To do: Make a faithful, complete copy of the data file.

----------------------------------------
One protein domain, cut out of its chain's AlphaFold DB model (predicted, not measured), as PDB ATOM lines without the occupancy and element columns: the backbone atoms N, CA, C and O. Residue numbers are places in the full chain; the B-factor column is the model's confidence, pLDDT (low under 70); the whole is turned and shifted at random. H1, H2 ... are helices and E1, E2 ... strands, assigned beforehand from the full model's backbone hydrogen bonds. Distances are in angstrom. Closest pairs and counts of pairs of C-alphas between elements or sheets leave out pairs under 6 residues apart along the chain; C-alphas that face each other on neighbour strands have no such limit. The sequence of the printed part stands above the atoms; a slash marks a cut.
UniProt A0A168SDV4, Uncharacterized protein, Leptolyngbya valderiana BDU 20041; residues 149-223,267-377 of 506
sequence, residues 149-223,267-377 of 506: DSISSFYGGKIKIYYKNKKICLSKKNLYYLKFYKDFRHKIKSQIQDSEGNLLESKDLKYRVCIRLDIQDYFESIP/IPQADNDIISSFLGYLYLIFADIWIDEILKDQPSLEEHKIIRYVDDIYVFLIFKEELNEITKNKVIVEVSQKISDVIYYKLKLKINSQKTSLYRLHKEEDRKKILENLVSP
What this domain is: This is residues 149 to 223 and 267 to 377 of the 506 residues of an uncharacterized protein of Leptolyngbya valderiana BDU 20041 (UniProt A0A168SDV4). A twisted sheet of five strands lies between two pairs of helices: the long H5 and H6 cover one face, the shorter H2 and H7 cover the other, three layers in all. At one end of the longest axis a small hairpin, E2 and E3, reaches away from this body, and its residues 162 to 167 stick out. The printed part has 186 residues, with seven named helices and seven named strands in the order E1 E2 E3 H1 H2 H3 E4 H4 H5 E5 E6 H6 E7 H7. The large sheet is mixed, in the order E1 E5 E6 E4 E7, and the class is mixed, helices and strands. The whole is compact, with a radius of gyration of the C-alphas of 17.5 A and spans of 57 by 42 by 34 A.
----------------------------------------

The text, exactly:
One protein domain, cut out of its chain's AlphaFold DB model (predicted, not measured), as PDB ATOM lines without the occupancy and element columns: the backbone atoms N, CA, C and O. Residue numbers are places in the full chain; the B-factor column is the model's confidence, pLDDT (low under 70); the whole is turned and shifted at random. H1, H2 ... are helices and E1, E2 ... strands, assigned beforehand from the full model's backbone hydrogen bonds. Distances are in angstrom. Closest pairs and counts of pairs of C-alphas between elements or sheets leave out pairs under 6 residues apart along the chain; C-alphas that face each other on neighbour strands have no such limit. The sequence of the printed part stands above the atoms; a slash marks a cut.
UniProt A0A168SDV4, Uncharacterized protein, Leptolyngbya valderiana BDU 20041; residues 149-223,267-377 of 506
sequence, residues 149-223,267-377 of 506: DSISSFYGGKIKIYYKNKKICLSKKNLYYLKFYKDFRHKIKSQIQDSEGNLLESKDLKYRVCIRLDIQDYFESIP/IPQADNDIISSFLGYLYLIFADIWIDEILKDQPSLEEHKIIRYVDDIYVFLIFKEELNEITKNKVIVEVSQKISDVIYYKLKLKINSQKTSLYRLHKEEDRKKILENLVSP
What this domain is: This is residues 149 to 223 and 267 to 377 of the 506 residues of an uncharacterized protein of Leptolyngbya valderiana BDU 20041 (UniProt A0A168SDV4). A twisted sheet of five strands lies between two pairs of helices: the long H5 and H6 cover one face, the shorter H2 and H7 cover the other, three layers in all. At one end of the longest axis a small hairpin, E2 and E3, reaches away from this body, and its residues 162 to 167 stick out. The printed part has 186 residues, with seven named helices and seven named strands in the order E1 E2 E3 H1 H2 H3 E4 H4 H5 E5 E6 H6 E7 H7. The large sheet is mixed, in the order E1 E5 E6 E4 E7, and the class is mixed, helices and strands. The whole is compact, with a radius of gyration of the C-alphas of 17.5 A and spans of 57 by 42 by 34 A.